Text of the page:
Vienna native enjoying life on U.S. skeleton team
Veronica Day was joking around with one of her roommates at Elon University as they watched the 2010 Winter Olympics that they should try out for the bobsled team. Now almost six years later, Day is an Olympic hopeful for the skeleton team.
Day was a standout in track and field at both James Madison High School in Vienna, and at Elon University. She and her roommate heard that many of the Olympic bobsleders were track athletes.
“After doing some research I realized I’m not quite the right fit for bobsled, but I could try skeleton,” Day said in a phone interview last week from Whistler, British Columbia. “I figured I’d graduate from college and go up and try it and see if I like it.”
Day, whose uncle Randy Day lives in Front Royal, graduated from Elon in 2011 and in the summer began the process of becoming a skeleton athlete.
She said she had to pass a fitness test, which was kind of like the NFL combine. Then she had to do push championships, which is to see how well she could push a sled.
Then she was invited back to go to sledding school, where she learned the basics of how to slide.
She said by November 2011 she was sledding headfirst. Day said that she was very nervous the first time she tried it, but she quickly came to love it.
“Halfway through the run your head’s really high, and you’re trying to look for everything and just kind of soaking it all in,” Day said. “And before the run was even over I wanted to take another run.”
Over four years later, Day is a member of the U.S. Bobsled and Skeleton team and is ranked sixth on the skeleton team.
She said she usually goes from track to track, a few weeks at a time, to get some runs in and practice and train. Day is training at the track in Whistler, British Columbia, the same track used for the 2010 Winter Olympics.
Day said that the U.S. team races one another and then from those results are placed on different circuits. She said she is in the North American Cup, and is only training on the North American tracks.
At Elon, Day was a standout jumper on the track and field team. She said skeleton is very different from track, and the competition is different from anything she’s experienced.
“It’s a higher level of competition training with the U.S. team just because everyone basically has the same goal — that’s qualifying for the Olympics,” Day said. “People wouldn’t be doing it if that wasn’t their end goal. So it just kind of raises the intensity level and the competition level amongst the team.”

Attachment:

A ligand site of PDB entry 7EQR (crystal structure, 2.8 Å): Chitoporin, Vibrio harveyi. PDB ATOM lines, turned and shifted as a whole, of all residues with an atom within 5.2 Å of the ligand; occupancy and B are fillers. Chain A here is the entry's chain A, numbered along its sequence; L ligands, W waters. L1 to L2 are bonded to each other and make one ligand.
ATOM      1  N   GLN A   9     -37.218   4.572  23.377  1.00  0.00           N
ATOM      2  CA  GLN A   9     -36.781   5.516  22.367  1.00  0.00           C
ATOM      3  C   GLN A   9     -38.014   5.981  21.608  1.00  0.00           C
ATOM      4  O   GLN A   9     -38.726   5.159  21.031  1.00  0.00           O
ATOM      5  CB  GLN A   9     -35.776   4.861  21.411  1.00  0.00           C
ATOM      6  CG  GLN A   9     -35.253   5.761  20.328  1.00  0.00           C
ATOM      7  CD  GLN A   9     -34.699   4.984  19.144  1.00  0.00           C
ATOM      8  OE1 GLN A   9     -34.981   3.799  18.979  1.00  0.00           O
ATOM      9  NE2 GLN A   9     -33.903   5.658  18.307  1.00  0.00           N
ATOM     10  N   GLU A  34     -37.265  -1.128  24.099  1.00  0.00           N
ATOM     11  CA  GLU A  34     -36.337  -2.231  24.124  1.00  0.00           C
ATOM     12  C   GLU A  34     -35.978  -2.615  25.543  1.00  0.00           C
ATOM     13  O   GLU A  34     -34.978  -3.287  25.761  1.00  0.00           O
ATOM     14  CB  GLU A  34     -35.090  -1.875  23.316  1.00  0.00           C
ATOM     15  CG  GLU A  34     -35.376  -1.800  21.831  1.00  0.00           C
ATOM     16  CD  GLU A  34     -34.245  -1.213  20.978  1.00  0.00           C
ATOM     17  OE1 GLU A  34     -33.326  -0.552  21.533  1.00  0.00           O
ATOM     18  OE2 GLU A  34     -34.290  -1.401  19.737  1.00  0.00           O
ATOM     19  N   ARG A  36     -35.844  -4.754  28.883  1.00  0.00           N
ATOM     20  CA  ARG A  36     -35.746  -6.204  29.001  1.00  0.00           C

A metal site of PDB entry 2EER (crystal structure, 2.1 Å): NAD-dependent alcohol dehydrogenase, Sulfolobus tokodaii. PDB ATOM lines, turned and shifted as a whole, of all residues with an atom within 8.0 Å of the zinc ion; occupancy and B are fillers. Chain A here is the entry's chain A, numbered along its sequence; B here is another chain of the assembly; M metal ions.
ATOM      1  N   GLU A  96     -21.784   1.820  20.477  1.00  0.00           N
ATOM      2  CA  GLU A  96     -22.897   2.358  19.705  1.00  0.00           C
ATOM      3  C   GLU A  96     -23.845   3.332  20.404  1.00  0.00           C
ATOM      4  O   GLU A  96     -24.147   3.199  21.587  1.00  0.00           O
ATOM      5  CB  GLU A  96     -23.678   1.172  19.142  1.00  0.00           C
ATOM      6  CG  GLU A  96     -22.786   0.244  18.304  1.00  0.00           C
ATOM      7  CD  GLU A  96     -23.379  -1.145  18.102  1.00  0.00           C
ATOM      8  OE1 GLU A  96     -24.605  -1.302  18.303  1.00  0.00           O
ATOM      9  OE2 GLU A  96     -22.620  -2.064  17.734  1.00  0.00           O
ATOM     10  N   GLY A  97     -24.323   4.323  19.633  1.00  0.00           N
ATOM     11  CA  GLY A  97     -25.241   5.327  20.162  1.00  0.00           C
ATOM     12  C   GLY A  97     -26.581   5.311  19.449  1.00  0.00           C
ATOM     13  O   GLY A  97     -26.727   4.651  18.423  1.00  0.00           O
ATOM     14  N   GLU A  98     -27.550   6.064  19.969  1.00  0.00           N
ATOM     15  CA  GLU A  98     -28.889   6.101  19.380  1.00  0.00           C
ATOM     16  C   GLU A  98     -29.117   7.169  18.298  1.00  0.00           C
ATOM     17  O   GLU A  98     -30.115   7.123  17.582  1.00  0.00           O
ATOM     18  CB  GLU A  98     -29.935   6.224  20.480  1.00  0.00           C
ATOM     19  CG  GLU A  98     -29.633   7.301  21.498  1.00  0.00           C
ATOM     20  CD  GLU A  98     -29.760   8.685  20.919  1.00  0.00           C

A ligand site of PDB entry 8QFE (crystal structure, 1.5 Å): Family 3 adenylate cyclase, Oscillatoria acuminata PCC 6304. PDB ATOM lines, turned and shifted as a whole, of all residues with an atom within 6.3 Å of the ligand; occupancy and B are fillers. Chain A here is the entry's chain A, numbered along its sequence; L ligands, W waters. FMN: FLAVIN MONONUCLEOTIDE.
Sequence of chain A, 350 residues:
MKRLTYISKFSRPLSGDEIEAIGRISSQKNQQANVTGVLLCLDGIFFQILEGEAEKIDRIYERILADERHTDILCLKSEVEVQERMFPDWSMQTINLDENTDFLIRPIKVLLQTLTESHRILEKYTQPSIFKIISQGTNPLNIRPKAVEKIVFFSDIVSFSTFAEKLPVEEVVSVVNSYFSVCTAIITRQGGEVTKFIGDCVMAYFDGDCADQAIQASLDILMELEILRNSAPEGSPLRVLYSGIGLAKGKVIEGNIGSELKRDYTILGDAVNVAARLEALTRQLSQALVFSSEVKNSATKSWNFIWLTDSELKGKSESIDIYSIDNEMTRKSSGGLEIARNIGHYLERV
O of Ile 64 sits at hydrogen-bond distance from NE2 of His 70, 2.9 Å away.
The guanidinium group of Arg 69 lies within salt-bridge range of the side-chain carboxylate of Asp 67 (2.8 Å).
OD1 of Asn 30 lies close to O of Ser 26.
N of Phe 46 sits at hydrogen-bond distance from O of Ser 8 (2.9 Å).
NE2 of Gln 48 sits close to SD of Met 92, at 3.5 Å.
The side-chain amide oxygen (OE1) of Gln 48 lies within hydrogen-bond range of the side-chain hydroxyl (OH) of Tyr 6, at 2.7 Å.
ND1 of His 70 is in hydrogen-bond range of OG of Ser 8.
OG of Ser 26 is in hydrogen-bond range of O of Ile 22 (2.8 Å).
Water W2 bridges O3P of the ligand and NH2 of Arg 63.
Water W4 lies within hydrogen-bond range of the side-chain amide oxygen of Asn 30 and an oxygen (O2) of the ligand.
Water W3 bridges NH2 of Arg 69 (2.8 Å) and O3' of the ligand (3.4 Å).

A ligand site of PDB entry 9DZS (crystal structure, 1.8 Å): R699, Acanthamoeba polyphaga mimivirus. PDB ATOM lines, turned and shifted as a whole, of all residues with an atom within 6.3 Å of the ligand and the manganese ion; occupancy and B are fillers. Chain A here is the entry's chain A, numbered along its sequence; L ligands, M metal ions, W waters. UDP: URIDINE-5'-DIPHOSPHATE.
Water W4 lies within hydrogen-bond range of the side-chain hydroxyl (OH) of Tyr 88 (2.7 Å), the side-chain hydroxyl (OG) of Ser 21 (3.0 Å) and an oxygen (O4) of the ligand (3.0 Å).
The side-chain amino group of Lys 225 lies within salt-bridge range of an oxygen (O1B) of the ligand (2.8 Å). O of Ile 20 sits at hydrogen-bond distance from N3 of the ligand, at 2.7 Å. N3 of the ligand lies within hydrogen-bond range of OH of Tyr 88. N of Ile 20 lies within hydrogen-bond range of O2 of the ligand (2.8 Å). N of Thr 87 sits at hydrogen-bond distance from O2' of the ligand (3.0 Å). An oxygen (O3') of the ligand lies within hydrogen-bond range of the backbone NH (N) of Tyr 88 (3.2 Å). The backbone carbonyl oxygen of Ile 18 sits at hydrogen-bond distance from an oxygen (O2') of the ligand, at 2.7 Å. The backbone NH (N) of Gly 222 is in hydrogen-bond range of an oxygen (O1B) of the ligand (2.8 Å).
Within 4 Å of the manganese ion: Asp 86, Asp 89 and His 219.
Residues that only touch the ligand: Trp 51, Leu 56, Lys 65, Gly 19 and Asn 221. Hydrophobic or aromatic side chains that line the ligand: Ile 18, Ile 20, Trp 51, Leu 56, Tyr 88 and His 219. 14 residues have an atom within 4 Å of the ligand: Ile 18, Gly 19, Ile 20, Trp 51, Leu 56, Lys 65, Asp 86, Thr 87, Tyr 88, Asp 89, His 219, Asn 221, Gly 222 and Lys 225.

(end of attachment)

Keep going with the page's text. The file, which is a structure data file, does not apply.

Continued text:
She said one of the biggest things she had to learn was to stay calm, stay relaxed and to not think too much when you’re on a run.
“In skeleton you’re exerting 100 percent of energy for this push start that’s at the beginning. It lasts about six seconds and as you get on your slide you have to calm down, regroup and kind of go into this state of Zen before you enter the first corner,” Day said. “If you’re still really amped up going into the first corner then it can cause issues going down the track. You can get really skiddy, you can steer too hard. Once you get on your sled you have to be very mellow.”
Day said that on a normal day she spends about five hours a day training in the summer and about six a day in the winter. She said she only gets in two runs a day, and the rest of the time is devoted to doing workouts to stay in shape and preparing equipment.
She said every track is different so the more time spent at a track the better and faster you get.
“The track I’m at now, Whistler, it’s the fastest track in the world. The men can hit over 90 miles an hour,” Day said. “I’ve hit 86 miles an hour here. Just kind of knowing how fast you’re going down the track is daunting. Ultimately, I just basically remind myself that I know what I need to do, and it’s just a matter of executing.”
Day said she’s learned a lot in the four years she’s been doing it, and it’s helped competing against the other members of the U.S. team.
She said that she watched the 2014 Olympics in Sochi, Russia, and knowing that she knew the U.S. team members motivated and inspired her.
“I knew the people that were sliding and competing, and just realized that they’re people just like I am,” Day said. “So why can’t I qualify in four years?”
Day said that in fall 2017 the national team tryouts will be held. The top two will perform in the World Cup circuit. Assuming those two do well in the circuit, they will likely be the two chosen to represent the U.S. in the 2018 Winter Olympics.
“All of the women are very, very closely ranked to one another,” Day said. “It’s really kind of who can show up on race day, and who can perform on race day. I personally think that will kind of be the determining factor for qualifying for the 2018 Olympics.”
Most of the U.S. team isn’t paid to be on the team and training for the Olympics. Day said that she often does different fundraisers to help her with money for training.
Anyone interested in donating and helping Day out can do so at the following website: http://tinyurl.com/h5c36z8.
Day, whose grandfather was an alternate on the 1948 fencing Olympic team, said she’s trying not to think too far ahead about the Olympics. However, she said she’s happy with where she’s at right now in a sport that she’s only done for four years.
No matter what happens down the road, Day said she is very happy to be going through this experience.
“If you told me 10 years ago that I was going to be sliding face first on a glorified lunch tray at 90 miles an hour I would think you were crazy,” Day said. “Now that I’m here and I’m doing it, it’s a once in a lifetime experience. It’s a lot of fun. The people are great that I get to train with and slide with every day. It’s pretty exciting to get to travel and go to all these cool places as well.”
Contact staff writer Tommy Keeler at 540-465-5137 ext. 168, or firstname.lastname@example.org
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